Babies with spina bifida that require surgery nearly always have a Chiari Malformation type 2. Because of this, they will be monitored for any issues with feeding or breathing.

Complication after surgery

Incision healing

After surgery the incision is monitored closely for signs of the wound reopening or any leakage of CSF. Depending on the size of your baby and the size of the defect, closure of the opening may have been difficult. The incision is fragile and there could possibly be issues with healing. The incision will need to be watched closely and may need some additional care such as special dressings.

Infection

Infection is possible with any surgery. Because your baby’s CSF and spinal cord is involved your baby will be closely monitored for any signs of infection. If infection is suspected the team will explain to you what treatment your baby will need.

Hydrocephalus

After their back surgery to close the defect, babies with spina bifida often have extra CSF around their brain and spinal cord. This is called hydrocephalus. About 80 percent of baby’s with spina bifida, primarily those with myelomeningoceles, develop hydrocephalus. Hydrocephalus is treated with an operation that puts a tube called a shunt into the ventricles of the brain. This tube helps to drain CSF from your baby's head into an area where the CSF is better absorbed, such as the lining of the abdomen (tummy).

To watch for hydrocephalus your baby's head circumference will be measured often and they will also have ultrasound imaging done of their brain.

Chiari Malformation

Some babies will have issues because they have a Chiari malformation. They may have feeding difficulties, breathing troubles and some weakness of their arms. Some babies may require other health-care team members to assist with these issues. For example, they may require an occupational therapist to help with position or type of nipple for feeding, or a respiratory doctor because they need oxygen support. Some babies may require surgery to decrease the pressure on the lower part of the brain caused by the Chiari malformation.

Going home

Before you take your baby home, your health-care team will explain how to take care of your baby at home. The instructions will include:

  • how to take care of your baby’s incision
  • what to do with your baby’s stitches
  • how to tell if your baby’s incision becomes infected
  • other things to watch for
  • what activities your baby is able to do
  • who your contact is if you have any questions or concerns

Taking care of your baby’s incision

Watch your baby’s incision to make sure it is healing well. Your health-care team will discuss with you how long to wait before your baby can have a bath. It is OK to let the incision get wet once your baby is ready for bathing.

Taking care of your baby’s stitches

Your baby might have stitches or surgical glue to close their incision. Your health-care team will tell you what type of stitches were used.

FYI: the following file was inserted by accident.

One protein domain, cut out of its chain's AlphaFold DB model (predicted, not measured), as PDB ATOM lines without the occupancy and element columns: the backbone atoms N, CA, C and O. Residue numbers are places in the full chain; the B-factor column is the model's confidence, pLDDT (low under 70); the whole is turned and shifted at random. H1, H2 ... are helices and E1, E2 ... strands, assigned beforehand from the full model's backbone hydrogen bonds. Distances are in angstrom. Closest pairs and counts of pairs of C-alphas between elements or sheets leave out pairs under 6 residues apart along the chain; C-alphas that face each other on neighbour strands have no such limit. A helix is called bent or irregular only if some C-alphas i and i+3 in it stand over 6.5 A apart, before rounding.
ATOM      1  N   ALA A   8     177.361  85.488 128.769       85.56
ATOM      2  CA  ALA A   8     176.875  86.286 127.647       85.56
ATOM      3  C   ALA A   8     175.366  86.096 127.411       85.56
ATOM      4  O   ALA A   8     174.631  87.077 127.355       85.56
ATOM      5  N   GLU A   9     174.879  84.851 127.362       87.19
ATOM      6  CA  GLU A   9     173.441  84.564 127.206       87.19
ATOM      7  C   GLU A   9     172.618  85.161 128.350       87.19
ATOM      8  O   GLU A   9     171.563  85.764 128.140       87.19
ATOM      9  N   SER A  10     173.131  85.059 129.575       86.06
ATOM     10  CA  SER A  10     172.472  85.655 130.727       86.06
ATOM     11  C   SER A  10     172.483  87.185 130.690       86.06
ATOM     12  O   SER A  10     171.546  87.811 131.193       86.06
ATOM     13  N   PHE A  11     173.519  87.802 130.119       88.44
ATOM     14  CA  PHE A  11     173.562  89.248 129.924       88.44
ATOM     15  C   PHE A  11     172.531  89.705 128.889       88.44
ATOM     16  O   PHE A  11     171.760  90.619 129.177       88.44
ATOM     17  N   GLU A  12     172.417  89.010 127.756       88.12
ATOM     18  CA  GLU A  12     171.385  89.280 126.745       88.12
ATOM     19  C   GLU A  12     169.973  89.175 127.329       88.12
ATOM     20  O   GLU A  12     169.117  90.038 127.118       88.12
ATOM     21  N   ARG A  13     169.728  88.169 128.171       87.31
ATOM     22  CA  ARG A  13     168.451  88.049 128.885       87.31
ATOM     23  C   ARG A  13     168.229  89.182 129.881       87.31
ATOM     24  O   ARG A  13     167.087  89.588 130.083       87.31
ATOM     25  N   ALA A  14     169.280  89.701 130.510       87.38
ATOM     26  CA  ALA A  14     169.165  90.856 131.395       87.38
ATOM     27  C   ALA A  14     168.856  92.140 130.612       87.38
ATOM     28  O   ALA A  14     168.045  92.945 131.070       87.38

Your neurosurgery or plastic surgery team member will remove any stitches that need to be taken out.

  • If your baby has stitches that need to be removed, you will be given an appointment for when you should return to have them removed
  • If your child has stitches that dissolve on their own, the stitches will not need to be removed. You can still see your family doctor to have the incision line checked.

Watching for signs of infection

Tell your child’s doctor if you notice any of the following signs of infection:

  • fluid leaking from the incision
  • fluid collection (bulging) at the incision
  • redness
  • swelling
  • smelly discharge from the incision
  • fever

When to see a doctor

If you see any signs of infection or any leakage of fluid from the incision then your baby needs to be assessed and should be brought to a local emergency department. Please be sure to notify your neurosurgical team of any concerns.

If your baby has hydrocephalus and/or a Chiari malformation type 2 please refer to those pages for when to seek medical attention.

Following up after the operation

The surgeon will see your child in a follow-up clinic visit four to six weeks after your child goes home after surgery. The appointment may be made for you when your child is discharged. Your child may need to visit sooner if stitches need to be removed or if the incision needs to be followed more closely.

Resources

There are many resources available to help you and your baby cope with spina bifida.

Spina Bifida and Hydrocephalus Association of Ontario
http://www.sbhao.on.ca/

Holland Bloorview Kids Rehabilitation Hospital
http://www.hollandbloorview.ca/

Key points

  • Spina bifida means that the bones that protect the spinal cord have not formed completely.
  • In babies with spina bifida, the CSF, the nerves and the lining of the spinal cord often bulge out through a defect in the baby’s back.
  • Two types of spina bifida, meningocele and myelomeningocele, are usually repaired with surgery
  • Surgery will be done either before your baby is born, before the 26 week of pregnancy, or within two to three days after they are born.

Patricia Rowe, RN(EC), MN, NP-Pediatrics

Sara Breitbart, RN(EC), MN, NP-Pediatrics

Peter Dirks, MD, PhD, FRCSC

James Drake, BSE, MB, BCh, MSc, FRCSC

11/7/2017

At SickKids

The Neurosurgery clinic is located on 6D in the Atrium or you can call them at 416-813-5222.

Public Health Agency of Canada. (2013). Congenital Anomalies In Canada 2013: A Perinatal Health Surveillance Report. Retrieved from http://publications.gc.ca/collections/collection_2014/aspc-phac/HP35-40-2013-eng.pdf.